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Posted: December 4, 2012 11:59 p.m.

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4-H’er gives the gift of fairness, generosity

We can count how many books a youth donated or how many hours they cleaned up a riverbed.

However, I don't know how to count or measure responsibility, self-discipline and fairness, but Lizzie Teasley surely proved this year that she has mastered these skills.

This Newton County 4-H'er and third grader in Mrs. Hargrove's class at Heard-Mixon Elementary is already an accomplished showman.

She has owned and raised her own livestock projects since the age of 4, beginning with two bull calves. Today, she owns two cows, a calf, a market hog, two market lambs, two breeding ewes and a goat, and shows all except the cattle with 4-H.

Parents Todd and Lisa Teasley are always at the shows, working alongside both their 4-H showmen, but they taught the girls to be responsible for their own projects.

"I offered to help her at a show," said Ted Wynne, Newton County Agricultural and Natural Resources agent. "But she said I could just help her get the lamb onto the clipping stand because it was so big."

"Then she just went at it, sweating away as she clipped the lamb herself without any hesitation."

Lizzie and her sister Ava Teasley of Indian Creek Middle School, have also bred and sold lambs; with this and other livestock income, Lizzie purchased her own trailer.

In addition to learning about livestock and business from her project, Lizzie has shared her knowledge with others.

As a first-grade showman, she was invited to teach about goats and lambs at the Newton County Farm Bureau Young Farmers farm day for Pre-K students.

With her ribbons flying in the wind on the fence behind her and a huge, shiny belt buckle sparkling in the sun, she wowed several hundred students nearly her own age as she taught them how she washed, clipped, fed and showed goats and lambs.

But Lizzie has also demonstrated her mastery of lessons a little tougher to measure - fairness and generosity.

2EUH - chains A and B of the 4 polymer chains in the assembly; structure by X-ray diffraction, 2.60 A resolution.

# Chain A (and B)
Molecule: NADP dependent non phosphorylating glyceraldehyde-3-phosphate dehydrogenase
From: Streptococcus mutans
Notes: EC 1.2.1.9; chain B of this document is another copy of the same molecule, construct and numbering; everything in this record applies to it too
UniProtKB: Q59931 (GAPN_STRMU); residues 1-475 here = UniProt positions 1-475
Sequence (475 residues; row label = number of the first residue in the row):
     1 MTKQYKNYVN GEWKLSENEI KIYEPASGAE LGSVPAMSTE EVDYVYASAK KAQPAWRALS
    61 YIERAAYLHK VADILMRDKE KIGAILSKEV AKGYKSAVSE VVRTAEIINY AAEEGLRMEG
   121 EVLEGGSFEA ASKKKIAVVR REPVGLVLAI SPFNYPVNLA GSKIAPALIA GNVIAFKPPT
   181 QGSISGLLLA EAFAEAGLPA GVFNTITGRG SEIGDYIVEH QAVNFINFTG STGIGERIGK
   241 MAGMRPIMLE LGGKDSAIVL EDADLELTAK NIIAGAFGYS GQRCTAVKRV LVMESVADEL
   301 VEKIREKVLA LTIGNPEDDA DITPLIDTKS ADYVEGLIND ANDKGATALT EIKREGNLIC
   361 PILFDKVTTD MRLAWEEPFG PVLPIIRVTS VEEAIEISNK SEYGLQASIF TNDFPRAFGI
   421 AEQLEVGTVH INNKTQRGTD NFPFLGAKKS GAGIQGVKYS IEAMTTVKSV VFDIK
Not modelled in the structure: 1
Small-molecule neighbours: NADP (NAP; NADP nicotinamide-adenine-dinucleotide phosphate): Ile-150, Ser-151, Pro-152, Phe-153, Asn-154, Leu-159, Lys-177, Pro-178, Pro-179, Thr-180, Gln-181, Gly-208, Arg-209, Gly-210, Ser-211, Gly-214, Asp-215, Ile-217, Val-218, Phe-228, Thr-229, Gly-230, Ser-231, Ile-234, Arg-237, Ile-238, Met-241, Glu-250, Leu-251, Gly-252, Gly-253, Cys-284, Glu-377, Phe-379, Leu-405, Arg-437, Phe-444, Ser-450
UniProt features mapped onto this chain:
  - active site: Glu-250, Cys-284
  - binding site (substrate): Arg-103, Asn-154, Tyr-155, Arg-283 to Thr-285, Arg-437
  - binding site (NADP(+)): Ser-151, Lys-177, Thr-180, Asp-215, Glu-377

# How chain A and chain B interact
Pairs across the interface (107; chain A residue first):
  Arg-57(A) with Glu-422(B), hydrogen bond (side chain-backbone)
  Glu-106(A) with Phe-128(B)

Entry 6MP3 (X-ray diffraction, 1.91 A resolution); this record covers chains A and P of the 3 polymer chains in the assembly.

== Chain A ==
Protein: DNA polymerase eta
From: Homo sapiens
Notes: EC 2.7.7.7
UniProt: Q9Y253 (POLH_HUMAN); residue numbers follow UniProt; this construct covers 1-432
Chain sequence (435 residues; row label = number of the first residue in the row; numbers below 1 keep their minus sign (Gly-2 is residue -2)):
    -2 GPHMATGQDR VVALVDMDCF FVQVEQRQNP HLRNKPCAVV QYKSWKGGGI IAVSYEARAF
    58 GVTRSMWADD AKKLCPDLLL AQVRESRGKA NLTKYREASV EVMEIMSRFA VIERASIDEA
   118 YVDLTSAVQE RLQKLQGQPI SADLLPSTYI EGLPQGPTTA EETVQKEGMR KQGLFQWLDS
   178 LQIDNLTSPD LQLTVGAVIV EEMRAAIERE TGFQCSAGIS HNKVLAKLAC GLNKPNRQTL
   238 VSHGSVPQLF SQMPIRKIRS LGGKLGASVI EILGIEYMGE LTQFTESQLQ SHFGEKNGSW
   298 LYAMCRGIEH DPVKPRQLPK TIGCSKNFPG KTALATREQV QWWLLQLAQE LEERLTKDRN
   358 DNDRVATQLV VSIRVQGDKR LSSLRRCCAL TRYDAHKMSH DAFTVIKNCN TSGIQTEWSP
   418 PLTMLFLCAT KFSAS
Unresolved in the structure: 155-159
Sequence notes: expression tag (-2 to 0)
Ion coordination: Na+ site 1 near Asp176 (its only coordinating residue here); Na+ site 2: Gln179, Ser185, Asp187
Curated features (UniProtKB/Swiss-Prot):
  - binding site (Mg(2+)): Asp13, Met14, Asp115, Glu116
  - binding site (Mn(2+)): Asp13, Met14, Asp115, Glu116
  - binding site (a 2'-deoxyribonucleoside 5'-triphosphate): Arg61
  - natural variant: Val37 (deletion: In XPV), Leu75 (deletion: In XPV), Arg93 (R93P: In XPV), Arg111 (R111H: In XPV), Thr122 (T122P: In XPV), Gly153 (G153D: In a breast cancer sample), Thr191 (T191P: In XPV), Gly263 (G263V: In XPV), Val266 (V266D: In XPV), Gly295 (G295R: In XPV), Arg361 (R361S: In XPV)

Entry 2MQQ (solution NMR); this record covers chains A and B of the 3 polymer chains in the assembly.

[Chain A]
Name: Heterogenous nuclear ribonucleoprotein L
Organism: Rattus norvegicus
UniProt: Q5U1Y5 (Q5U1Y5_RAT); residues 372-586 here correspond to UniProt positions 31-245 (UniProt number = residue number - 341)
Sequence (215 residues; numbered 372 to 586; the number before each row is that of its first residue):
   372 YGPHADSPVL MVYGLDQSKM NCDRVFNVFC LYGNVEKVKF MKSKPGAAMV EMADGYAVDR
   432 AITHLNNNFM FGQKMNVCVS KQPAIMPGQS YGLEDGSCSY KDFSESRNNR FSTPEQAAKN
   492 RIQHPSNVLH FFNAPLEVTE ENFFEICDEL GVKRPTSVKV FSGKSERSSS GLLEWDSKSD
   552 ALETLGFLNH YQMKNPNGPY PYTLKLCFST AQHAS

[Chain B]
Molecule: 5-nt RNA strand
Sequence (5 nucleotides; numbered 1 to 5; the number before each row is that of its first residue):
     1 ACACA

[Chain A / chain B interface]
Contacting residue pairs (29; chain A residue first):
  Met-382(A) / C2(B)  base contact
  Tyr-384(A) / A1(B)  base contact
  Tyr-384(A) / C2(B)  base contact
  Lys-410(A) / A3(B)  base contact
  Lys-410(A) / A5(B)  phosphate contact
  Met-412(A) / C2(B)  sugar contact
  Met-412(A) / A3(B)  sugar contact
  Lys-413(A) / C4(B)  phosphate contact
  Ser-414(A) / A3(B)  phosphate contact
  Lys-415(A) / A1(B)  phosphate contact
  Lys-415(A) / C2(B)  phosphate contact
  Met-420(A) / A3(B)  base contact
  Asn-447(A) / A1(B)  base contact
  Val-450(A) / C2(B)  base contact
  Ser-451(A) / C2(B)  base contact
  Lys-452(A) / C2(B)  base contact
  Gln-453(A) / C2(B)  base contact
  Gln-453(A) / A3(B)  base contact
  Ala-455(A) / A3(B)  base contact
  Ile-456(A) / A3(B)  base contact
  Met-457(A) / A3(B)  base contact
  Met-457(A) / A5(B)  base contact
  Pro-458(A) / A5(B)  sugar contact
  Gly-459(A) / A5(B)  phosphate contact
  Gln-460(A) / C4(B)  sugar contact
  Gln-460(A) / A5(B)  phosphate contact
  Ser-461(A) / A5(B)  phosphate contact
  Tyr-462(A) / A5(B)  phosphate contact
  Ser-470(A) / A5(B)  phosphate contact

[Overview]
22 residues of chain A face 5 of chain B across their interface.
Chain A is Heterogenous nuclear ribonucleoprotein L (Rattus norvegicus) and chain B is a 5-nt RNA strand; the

During breeding showmanship for third-fifth grade at the Georgia National Fair, Lizzie said, "I didn't show my best. I wasn't pushing hard enough and my sheep just wasn't cooperating that day."

She expected to come in third.

Instead, she won first and the belt buckle.

In case you haven't been to a show, belt buckles are the big prize - they're huge, shiny, and much sought after.

"I should have lost," said Lizzie. The competitor she expected to come in first earned third.

"She knew how to show. She deserved it, and I knew she had not won a buckle," she said.

Afterward, Lizzie was still convinced the other girl deserved the buckle, so she talked to her parents who told her she should make her own decision.

"At first she said no, but we told her that she should have it," said Lizzie. When her competitor finally accepted the buckle, she said it made her feel she had done the right thing.

Lizzie is the first to tell you that going in the show ring is her favorite part of showing livestock - not the late night exercise with the lambs or the nightly hog feeding.

She likes to win and she does it often.

But on this fall day in Perry, Lizzie proved that winning isn't everything.

Lizzie bravely acted on her convictions, generously sharing her honors with a respected competitor.

It's hard to imagine a 4-H'er of any age acting so selflessly in the name of fairness, and to be honest, I've never heard of a 4-H'er giving away his or her buckle.

On a day when many of us are rushing around looking for one last gift to wrap, Lizzie's example makes me pause.

Makes me think a little more about those intangibles, and how much more important they are than anything exchanged in gift wrap.

What a gift she gave, so much more than just that chunk of metal.

Merry Christmas from Newton County 4-H.

Terri Kimble is the Newton County 4-H Agent through UGA Cooperative Extension. She can be reached at (770) 784-2010 or


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